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he use of the Dynamic Cone Penetrometer (DCP) also commonly known in the UK as the TRL Penetrometer or TRL Probe has been under discussion recently in the AGS Safety and Geotechnical Working Groups due to concerns raised by members regarding the significant danger of injury from damage to underground utilities, manual handling injury and the quality of the geotechnical data output. The Dynamic Cone Penetrometer (DCP) is an instrument designed for the rapid in-situ

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measurement of the structural properties of existing road pavements constructed of unbound materials. The robust and simple design means that the DCP is quick and easy to use, portable, low cost and suitable for use in locations where access may be difficult. It is commonly used in the UK to determine a California Bearing Ratio (CBR) profile for pavement design. This article discusses the history of the test, the safety concerns and geotechnical design limitations of the DCP in modern practice and


Typical DCP/TRL Probe

The Transvaal Roads Department in South Africa began using the DCP to investigate road pavement in 19733. Kleyn reported the relative results obtained using a 30° cone and a 60° cone. In 19824, Kleyn described another DCP design, which used a 60° cone tip, 8 kg (17.6 lb) hammer, and 575 mm (22.6 in) free fall. This design was then gradually adopted by countries around the globe including the USA and by Transport Research Laboratory (TRL) in the UK. In 2004, the ASTM D6951-03 Standard Test Method for Use of the Dynamic Cone Penetrometer in Shallow Pavement Applications described using a DCP with this latest design5.

DCP Procedure

provides alternative methods which must be considered by the Designer.

Historical Background

The 8 kg free fall hammer is manually lifted and dropped through a height of 575mm. The distance of penetration of the cone tip is then recorded and the cycle repeated. Continuous measurements The earliest can be made down to a technical depth of approximately references to the 850mm or when extension Dynamic Cone rods are fitted to a maximum Penetrometer (DCP) recommended depth of 2 metres. suggest that it was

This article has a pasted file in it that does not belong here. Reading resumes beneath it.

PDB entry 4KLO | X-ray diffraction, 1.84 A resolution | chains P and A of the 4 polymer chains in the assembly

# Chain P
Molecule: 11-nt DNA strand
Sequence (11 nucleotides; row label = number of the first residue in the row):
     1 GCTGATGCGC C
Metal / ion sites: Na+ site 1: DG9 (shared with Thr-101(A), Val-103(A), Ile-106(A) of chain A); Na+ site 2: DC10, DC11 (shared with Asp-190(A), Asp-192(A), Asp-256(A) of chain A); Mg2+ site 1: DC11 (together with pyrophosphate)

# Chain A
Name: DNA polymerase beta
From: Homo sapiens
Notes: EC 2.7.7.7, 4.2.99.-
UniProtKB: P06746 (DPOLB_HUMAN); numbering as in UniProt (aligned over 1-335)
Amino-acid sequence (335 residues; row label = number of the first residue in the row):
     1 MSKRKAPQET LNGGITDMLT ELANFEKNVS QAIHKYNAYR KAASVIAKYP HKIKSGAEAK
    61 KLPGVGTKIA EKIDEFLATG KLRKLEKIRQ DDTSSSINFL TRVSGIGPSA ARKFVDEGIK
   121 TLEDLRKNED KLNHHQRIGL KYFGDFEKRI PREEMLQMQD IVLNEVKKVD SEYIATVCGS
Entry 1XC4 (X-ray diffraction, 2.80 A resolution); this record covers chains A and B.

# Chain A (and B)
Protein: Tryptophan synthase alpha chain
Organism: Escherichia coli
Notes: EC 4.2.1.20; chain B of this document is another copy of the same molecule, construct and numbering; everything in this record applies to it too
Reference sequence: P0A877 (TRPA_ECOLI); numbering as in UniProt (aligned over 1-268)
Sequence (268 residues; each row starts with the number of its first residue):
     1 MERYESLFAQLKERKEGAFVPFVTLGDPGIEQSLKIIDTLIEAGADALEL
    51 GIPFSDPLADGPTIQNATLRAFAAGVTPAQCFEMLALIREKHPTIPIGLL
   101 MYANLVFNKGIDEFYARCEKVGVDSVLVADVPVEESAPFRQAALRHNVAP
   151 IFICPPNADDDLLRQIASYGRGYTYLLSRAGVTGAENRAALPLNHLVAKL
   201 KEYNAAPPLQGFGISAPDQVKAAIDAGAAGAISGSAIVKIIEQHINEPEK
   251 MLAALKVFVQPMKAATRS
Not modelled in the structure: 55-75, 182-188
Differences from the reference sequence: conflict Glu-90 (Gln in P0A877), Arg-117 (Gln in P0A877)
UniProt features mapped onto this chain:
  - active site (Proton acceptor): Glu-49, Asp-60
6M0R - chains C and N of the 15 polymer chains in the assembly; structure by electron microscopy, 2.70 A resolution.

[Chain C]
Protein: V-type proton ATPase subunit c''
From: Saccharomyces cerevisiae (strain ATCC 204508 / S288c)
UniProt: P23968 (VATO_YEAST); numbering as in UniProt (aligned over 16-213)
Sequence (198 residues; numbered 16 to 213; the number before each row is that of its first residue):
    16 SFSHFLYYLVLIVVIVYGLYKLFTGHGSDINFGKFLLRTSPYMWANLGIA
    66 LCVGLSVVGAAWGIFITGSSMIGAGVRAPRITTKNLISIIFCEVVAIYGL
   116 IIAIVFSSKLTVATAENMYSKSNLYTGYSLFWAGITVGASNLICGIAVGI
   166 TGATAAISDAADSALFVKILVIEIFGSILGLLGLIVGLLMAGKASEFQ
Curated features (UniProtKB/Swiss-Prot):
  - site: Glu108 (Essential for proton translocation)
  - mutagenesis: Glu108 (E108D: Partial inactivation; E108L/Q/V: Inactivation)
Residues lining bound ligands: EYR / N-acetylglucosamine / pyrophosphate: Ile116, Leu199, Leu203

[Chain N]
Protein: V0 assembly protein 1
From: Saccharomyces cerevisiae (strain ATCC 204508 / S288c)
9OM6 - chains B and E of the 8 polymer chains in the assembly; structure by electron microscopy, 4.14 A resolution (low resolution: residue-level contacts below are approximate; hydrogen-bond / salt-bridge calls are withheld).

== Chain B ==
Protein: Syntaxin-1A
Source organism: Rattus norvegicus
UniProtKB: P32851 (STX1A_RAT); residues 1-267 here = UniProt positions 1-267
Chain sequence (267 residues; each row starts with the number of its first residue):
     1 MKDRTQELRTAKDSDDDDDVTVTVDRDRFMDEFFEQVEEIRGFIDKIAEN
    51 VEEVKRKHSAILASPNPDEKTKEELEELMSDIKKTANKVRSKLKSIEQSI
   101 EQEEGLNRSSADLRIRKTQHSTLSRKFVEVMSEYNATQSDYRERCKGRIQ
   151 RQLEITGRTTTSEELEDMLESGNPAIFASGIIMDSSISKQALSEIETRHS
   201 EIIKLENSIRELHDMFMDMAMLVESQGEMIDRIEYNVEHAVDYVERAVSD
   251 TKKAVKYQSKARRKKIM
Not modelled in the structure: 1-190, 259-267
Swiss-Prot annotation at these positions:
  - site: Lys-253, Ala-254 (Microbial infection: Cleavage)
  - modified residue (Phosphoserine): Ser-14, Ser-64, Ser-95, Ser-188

The earliest technical references to the Dynamic developed in 1959 by Cone Penetrometer (DCP) DCP testing consists of suggest that it was developed Professor George F. using the DCP’s free-falling in 1959 by Professor George hammer to strike the Sowers... F. Sowers, Professor of Civil cone, causing the cone to Engineering, Georgia institute penetrate the base or subgrade soil, and then of Technology, Atlanta, USA1. The original measuring the penetration per blow, also DCP used a 15 lb weight dropping over 20 ins called the penetration rate (PR), in mm/blow. and used a 40o cone. This DCP was originally This measurement denotes the stiffness of developed for field exploration and for the tested material, with a smaller PR number verifying individual footing foundations during indicating a stiffer material. In other words, the construction. The DCP was further developed PR is a measurement of the penetrability of in South Africa for the evaluation of in-situ the subgrade soil. pavement strength or stiffness of newly Technical Output from the DCP constructed roads in the 1960s. Dr. D. J. van Vuuren designed this version of the DCP with a The most common use of the Dynamic Cone 30° cone2. Penetrometer (DCP) is to provide a quick and

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simple field test method for evaluating the insitu stiffness of base and subgrade layers for roads and highways, and DCP testing has been used in many countries and US States for subgrade evaluation and QA/QC procedures. The greatest advantage offered by the DCP is its ability to penetrate underlying layers and accurately locate zones of weakness within the pavement system.

“

Correlations have been established between measurements with the DCP and conventional in-situ CBR so that results can be interpreted and compared with CBR specifications for pavement design.

Correlations have been established between measurements with the DCP and conventional in-situ CBR so that results can be interpreted and compared with CBR specifications for pavement design. TRL Report TRL5875 is the

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most common correlation method used in the UK and is widely specified. A typical test takes only a few minutes and therefore the instrument provides a very efficient method for obtaining information which would normally require the digging of test pits.

Technical Limitations

This instrument is typically used to assess material properties down to a depth of 1000 mm below the surface. The penetration depth can be increased using drive rod extensions. However, if drive rod extensions are used, care should be taken when using correlations to estimate other parameters,


since these correlations are only appropriate for specific DCP configurations. The mass and inertia of the device will change and skin friction along drive rod extensions will occur.

“

Health and Safety

The standard Concerns equipment The nature of the test means comprises in basic it is manually operated terms a metal cone from ground level without which is connected to view of the materials and metal rods which are ground conditions being penetrated. The standard driven into the ground equipment comprises in using a metal weight basic terms a metal cone and slide mechanism. which is connected to metal